The Baptism of Christ
I have a box in my room where I keep all my precious documents. You probably have something similar. These documents, such as passports, birth certificates, ordination papers, for many, marriage certificates, these documents are all very precious because they tell us what we belong to and who we belong to. That’s incredibly important, because belonging gives us our sense of identity. These documents remind me of who I am. Among the most precious of documents for me are my two passports. Whenever I hold these passports I have an enormous sense of gratitude to God that my own life, my very identity, has been formed by the traditions and values of two different nations.
Our core identity is intimately bound up with the values of the country to which we belong; so, when we see these values violated, as we have seen on Capitol Hill during these past days, we feel a visceral shock to our very core.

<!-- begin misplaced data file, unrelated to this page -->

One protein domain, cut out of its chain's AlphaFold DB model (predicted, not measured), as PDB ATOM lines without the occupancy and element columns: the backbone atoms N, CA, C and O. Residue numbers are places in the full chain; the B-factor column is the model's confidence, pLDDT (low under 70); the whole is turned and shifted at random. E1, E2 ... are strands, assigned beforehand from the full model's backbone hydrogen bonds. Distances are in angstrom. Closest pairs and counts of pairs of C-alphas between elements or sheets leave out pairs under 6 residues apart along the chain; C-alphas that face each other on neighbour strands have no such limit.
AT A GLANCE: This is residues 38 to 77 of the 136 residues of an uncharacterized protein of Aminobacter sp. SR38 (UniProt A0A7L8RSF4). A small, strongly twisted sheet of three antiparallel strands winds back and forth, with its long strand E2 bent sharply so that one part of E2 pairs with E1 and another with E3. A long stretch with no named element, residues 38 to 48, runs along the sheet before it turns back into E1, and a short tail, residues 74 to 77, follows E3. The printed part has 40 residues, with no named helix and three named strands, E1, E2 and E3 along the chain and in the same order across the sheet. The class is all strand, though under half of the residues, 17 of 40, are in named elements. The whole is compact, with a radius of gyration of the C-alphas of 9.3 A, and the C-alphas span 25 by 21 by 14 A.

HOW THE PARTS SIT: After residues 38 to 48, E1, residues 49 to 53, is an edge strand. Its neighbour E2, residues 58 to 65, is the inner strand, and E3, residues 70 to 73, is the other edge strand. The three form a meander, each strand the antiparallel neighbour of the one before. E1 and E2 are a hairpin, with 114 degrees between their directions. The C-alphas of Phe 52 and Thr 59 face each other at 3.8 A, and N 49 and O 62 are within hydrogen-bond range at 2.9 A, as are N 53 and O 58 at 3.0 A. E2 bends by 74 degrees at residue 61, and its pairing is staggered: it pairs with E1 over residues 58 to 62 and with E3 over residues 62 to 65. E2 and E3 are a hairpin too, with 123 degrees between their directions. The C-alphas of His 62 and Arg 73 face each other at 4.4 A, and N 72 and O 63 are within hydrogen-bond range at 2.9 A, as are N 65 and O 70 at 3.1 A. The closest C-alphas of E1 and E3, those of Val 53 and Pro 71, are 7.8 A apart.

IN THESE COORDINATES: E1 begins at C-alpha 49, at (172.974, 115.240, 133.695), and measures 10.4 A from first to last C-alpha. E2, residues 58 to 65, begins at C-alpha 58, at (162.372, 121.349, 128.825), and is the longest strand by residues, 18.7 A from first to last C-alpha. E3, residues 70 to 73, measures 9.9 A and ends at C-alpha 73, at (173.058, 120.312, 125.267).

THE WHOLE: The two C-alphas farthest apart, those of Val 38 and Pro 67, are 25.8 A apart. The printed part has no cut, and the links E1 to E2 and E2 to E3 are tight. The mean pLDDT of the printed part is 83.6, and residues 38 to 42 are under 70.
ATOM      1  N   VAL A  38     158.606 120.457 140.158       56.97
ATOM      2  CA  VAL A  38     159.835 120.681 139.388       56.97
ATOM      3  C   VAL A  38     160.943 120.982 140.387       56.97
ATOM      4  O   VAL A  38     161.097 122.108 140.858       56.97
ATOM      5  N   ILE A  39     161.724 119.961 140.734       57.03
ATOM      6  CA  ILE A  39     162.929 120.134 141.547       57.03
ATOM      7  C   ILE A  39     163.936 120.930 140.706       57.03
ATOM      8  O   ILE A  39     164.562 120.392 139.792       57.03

Belonging and identity are so bound together, that an even worse experience is to actually have your ‘belonging’ taken away. I will never forget a time of ministry some years ago in South Dakota, when I spoke with some elderly native Americans who told me the harrowing story of how they had been made to leave their ancestral lands and at school were forbidden to speak their native language. ‘We don’t belong here anymore’ they said. How terrible to belong nowhere and belong to no one. Those sad and haunted eyes we have seen on the TV of refugees, thrown out of their country, ‘cleansed’ or fled in terror from their homes and from a country where they are told they don’t belong.